Imagine a breast cancer treatment that involves no hospitalization, no sedation, no pain, and no scarring. It lasts less than 30 minutes, and the only after-care required is a Band-Aid. Plus, it doesn’t cost nearly as much as most cancer treatments.
And then imagine that even though this treatment has so many benefits and so few side effects, the FDA is suspicious of it and your doctor cannot recommend it except in certain cases.
Cryoablation, also known as cryotherapy or cryosurgery, is that treatment. The therapy involves topically anesthetizing the area and then freezing the tumor with a thin probe-like device that is cooled internally by liquid nitrogen. An ultrasound helps the physician guide the tool, which looks like a thin needle, to the center of the tumor, where it freezes the diseased breast tissue from the inside, keeping it from spreading and producing new cells.
Over time, the body simply reabsorbs the now-harmless cells of the tumor. Some researchers even believe that leaving the tumor’s cells in place may cause the body to create an immune response against cancerous cells, which acts as a barrier should another tumor try to form in the future.
In a recent trial, cryoablation was used on patients with a tumor 2 centimeters or smaller in diameter that could be seen on an ultrasound. In examinations of the cancerous tissues after the procedure was done, no cancer cells were found in 92 percent of cases. In tumors smaller than one centimeter, the procedure was 100 percent successful 100 percent of the time.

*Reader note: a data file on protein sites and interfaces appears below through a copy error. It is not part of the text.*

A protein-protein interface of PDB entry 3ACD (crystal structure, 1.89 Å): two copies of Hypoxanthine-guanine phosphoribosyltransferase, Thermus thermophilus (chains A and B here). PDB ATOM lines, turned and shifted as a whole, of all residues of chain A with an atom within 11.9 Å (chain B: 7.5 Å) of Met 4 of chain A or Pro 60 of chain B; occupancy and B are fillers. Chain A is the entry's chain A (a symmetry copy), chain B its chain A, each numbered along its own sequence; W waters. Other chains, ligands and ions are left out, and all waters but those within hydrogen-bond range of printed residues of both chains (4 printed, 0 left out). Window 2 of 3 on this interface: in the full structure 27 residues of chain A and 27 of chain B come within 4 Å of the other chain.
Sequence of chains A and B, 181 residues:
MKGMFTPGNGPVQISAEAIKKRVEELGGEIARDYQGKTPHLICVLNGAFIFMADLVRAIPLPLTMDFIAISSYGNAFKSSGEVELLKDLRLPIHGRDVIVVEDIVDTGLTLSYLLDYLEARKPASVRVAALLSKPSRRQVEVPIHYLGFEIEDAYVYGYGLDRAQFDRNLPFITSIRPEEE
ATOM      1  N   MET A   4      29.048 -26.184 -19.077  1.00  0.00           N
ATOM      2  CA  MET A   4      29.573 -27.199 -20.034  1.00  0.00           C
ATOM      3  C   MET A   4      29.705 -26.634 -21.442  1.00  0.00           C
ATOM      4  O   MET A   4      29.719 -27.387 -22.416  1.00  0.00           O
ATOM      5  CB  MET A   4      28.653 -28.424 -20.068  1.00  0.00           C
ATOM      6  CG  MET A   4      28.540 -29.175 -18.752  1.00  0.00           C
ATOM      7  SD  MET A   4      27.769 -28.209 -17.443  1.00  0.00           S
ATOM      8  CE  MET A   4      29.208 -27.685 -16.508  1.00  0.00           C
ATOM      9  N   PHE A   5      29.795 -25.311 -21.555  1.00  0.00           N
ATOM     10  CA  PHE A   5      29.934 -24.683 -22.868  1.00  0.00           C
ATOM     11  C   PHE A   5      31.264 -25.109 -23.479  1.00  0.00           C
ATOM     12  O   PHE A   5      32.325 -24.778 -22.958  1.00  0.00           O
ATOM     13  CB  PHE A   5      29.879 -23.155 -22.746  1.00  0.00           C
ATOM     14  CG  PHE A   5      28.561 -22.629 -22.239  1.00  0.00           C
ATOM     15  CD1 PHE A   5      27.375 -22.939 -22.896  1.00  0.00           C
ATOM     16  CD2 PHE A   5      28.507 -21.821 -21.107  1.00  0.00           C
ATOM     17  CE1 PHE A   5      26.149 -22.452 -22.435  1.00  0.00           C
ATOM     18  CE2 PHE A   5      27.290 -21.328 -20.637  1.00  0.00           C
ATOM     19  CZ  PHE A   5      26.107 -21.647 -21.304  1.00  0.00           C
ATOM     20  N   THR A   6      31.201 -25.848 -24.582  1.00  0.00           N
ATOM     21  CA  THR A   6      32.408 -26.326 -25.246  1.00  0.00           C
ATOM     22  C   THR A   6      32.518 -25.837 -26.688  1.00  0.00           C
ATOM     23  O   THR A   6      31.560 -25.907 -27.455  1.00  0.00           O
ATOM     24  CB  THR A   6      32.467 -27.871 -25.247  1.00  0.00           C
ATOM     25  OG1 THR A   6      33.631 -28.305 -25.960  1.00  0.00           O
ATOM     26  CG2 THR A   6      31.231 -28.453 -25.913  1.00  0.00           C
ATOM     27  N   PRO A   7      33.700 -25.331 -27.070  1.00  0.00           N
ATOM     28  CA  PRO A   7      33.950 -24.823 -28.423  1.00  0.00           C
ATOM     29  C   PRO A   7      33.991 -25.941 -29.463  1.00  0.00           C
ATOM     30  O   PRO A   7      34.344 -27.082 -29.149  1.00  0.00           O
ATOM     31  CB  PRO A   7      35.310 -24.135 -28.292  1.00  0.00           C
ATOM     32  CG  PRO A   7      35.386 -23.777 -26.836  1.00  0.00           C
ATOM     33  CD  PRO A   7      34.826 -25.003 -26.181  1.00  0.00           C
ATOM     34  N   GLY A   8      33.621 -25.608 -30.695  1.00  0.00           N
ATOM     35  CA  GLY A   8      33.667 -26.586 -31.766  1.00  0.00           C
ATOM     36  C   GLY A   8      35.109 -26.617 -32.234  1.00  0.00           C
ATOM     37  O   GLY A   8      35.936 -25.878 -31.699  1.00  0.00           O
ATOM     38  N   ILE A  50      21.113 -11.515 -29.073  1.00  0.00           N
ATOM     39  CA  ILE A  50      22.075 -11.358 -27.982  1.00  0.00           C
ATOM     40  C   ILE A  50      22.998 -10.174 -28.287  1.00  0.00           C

The therapy has been done on patients in the United States, but it isn’t catching on nearly as quickly as it has in other countries. Despite the American Society of Breast Surgeons calling it ‘safe, efficacious and durable,” it isn’t widely used in the states and the American Society of Breast Surgeons only recommends it for patients with non-cancerous tumors.
So why is this method of cancer treatment being ignored if it has so many benefits? Laura Ross-Paul of Portland, Oregon, had the experimental procedure done 13 years ago and believes she has the answer.
“In America,” she says, “Cryoablation is seen as a treatment that needs to be proven effective before it is considered a safe alternative to the mastectomy and lumpectomy. FDA trials have been undertaken in the last 13 years, but the size of the trials have been limited due to financial constraints.”
The result is that doctors avoid advising patients to seek cryoablation, because it is considered unproven, experimental, and potentially unsafe. Surgery’s safety is statistically proven, but cryoablation doesn’t have enough “work experience” under its belt to be trusted. Ross-Paul says:
“Without statistical proof through trials, cryoablation won’t be used. But if cryoablation isn’t used, there will be no statistics. This has doomed cryoablation in the U.S. to forever be an experimental treatment.”
While we don’t know that cryoablation is necessarily doomed forever, it doesn’t seem to be catching on very quickly either. It has been used in our country for over a decade but is still considered to be in an experimental stage. We can only hope more extensive trials will be done in the future to prove the safety and efficacy of this cancer treatment to the FDA so that cryoablation can be used in the near future to save lives without the side effects of other common treatments.
Elizabeth Nelson is a wordsmith, an alumna of Aquinas College in Grand Rapids, a four-leaf-clover finder, and a grammar connoisseur. She has lived in west Michigan since age four but loves to travel to new (and old) places. In her free time, she. . . wait, what’s free time?